King, Ernie"Ernie to me was a builder." —Chuck Logan
1919—June 10, 2004
The Nocturne was also known for being the only black nightclub in Vancouver. As such, its host of employees and patrons included individuals from King's own nearby neighborhood of Hogan's Alley, Vancouver's black community. Like many of the residents of this area, the families of both Ernie King and his wife, Marcella "Choo Choo" Williams, came to Canada from the United States during the Oklahoma Migration of the early 20th century. King's parents in fact met on a train to Canada in 1911. Both families originally settled in Alberta, but King's mother decided to bring her children to Vancouver in 1929 following her divorce. Years later, Choo Choo moved to Vancouver to marry Ernie, and ended up pursuing a career as a professional showgirl during the Golden Age of Striptease. She worked first at the New Delhi and the Smilin' Buddha, and then at the Harlem Nocturne. Although she worked club primarily as a dancer, she also helped Ernie run the club, stepping into the role of cashier or waitress after the end of the floorshow.
"I used to like to watch the show. I got a kick out of looking at her. She could shake it up! She had some shake-up costumes! I wasn't jealous. She was being paid to dance, and I was being paid to play the trombone, and I'm playing the trombone on the stage above her and I'm keeping her in line!" —Ernie King
According to King, business at the club began to go downhill following the assassination of John F. Kennedy in 1963. He notes that patronage was only at half capacity that night, and that it never really bounced back in the months that followed. He attempted to sell the club in 1964, but was never paid, so he took it back in 1966. Two years later, he successfully unloaded the venue and returned to the trucking business, which had been his main source of income before his stint as a club owner. His other business endeavors included the sponsorship of a basketball team named after his nightclub, and the creation of the Sepia Players theatre company. As Chuck Logan comments, his "greatest love was the theatre."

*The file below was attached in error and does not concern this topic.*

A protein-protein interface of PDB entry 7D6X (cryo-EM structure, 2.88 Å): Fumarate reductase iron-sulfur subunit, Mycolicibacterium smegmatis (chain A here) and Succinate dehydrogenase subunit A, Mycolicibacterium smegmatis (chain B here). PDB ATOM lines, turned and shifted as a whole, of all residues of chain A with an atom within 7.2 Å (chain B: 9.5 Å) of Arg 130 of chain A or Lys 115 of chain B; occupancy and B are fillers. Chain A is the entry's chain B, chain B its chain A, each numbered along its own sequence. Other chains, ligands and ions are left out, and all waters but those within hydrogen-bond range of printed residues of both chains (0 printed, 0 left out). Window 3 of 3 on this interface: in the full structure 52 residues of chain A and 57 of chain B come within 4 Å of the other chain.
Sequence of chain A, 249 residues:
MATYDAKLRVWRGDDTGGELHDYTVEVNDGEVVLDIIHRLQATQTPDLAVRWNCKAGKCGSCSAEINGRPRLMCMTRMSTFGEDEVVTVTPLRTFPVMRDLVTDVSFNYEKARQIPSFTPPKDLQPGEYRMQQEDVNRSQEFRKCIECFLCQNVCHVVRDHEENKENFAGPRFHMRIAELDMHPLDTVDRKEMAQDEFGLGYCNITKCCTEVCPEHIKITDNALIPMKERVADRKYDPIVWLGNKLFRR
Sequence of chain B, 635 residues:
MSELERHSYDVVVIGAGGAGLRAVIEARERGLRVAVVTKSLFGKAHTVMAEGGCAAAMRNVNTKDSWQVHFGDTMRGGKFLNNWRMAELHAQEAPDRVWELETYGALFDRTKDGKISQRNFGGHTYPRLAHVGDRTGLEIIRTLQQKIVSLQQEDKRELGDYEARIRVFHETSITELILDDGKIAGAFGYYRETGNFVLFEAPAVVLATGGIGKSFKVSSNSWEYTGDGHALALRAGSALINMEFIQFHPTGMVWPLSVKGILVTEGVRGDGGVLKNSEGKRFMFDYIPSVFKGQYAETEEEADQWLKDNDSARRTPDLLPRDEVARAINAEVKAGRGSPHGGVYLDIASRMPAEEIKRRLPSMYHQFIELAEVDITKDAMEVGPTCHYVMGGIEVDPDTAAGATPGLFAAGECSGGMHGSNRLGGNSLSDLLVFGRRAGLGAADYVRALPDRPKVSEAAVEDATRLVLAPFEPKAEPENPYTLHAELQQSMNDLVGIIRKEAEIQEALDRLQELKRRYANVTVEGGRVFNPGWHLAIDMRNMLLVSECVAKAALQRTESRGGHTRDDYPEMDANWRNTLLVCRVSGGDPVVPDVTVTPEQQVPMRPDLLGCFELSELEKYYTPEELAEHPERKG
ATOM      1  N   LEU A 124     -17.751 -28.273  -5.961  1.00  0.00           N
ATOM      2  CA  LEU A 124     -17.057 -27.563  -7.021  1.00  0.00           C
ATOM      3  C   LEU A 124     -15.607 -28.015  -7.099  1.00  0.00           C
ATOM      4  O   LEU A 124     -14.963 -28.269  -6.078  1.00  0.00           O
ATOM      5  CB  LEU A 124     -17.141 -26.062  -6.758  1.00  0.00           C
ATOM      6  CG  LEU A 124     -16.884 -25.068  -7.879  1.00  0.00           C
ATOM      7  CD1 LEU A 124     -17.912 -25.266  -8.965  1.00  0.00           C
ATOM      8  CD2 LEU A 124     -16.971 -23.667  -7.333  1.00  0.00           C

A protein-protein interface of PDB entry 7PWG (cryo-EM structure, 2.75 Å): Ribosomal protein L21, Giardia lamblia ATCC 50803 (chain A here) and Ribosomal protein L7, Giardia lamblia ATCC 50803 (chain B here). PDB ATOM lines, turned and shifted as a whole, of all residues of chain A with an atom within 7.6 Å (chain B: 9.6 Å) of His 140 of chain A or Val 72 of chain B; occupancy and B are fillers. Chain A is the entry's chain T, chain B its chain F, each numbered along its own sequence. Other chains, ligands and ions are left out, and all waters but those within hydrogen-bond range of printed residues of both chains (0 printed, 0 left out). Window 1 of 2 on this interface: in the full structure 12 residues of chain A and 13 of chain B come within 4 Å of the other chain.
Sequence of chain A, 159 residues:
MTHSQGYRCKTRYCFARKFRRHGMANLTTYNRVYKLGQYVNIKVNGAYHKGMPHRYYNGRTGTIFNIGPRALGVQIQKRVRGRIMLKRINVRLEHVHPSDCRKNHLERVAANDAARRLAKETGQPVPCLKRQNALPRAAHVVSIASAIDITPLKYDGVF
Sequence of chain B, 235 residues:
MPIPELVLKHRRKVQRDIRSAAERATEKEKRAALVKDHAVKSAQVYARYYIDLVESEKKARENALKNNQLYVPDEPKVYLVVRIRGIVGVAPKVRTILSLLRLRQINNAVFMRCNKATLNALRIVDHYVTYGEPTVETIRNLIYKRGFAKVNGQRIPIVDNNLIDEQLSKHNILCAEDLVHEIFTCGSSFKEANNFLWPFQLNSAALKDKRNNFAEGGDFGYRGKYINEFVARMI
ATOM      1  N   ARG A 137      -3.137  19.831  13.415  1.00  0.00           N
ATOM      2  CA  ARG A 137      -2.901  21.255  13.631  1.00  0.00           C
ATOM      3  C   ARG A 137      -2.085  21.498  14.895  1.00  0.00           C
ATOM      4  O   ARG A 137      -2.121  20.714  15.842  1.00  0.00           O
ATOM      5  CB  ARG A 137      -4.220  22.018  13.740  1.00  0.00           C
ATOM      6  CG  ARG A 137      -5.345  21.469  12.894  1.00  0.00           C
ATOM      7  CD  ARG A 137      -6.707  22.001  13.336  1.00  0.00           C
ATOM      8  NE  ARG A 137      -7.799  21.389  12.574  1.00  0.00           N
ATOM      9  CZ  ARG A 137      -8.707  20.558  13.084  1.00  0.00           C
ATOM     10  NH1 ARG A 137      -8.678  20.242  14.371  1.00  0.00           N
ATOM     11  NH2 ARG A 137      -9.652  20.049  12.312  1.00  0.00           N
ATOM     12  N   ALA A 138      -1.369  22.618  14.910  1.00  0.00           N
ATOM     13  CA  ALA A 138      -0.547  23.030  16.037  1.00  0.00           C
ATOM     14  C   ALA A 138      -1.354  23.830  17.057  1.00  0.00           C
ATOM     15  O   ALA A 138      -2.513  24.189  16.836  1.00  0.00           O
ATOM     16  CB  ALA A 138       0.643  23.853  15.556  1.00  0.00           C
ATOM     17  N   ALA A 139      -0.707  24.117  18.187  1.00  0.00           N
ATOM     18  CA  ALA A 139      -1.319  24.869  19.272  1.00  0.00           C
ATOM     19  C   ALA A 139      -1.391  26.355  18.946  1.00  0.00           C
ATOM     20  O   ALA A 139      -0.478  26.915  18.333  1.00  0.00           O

"God bless the man for who he was, and God bless the people that he made. But God bless me for having such a friend as Ernie King." — Chuck Logan
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"Memorial for Ernie King - Vancouver"
Bullard, Darlene. "Memorial for Ernie King — Vancouver." E-Drive. Canadian Actors' Equity Association. 16 June 2004. 11 May 2008. http://list.web.net/archives/caea-l/2004-June/007655.html
"Men Behind the Marquee"
Ross, Becki. "Men Behind the Marquee: Greasing the Wheels of Vansterdam's Professional Striptease Scene, 1950-1975." The Striptease Project. 2008.
Greenwell, Kim, and Becki Ross. "Spectacular Striptease: Performing the Sexual and Racial Other in Vancouver, B.C., 1945-1975." Journal of Women's History 17.1 (2005): 137-164.
King, Ernie. Personal Interview with Mark Miller. Vancouver, BC. 18 Oct 1994.
JazzStreet Vancouver Interview
Logan, Chuck. Personal Interview with Gavin Walker. Vancouver, BC. 10 Nov. 2005.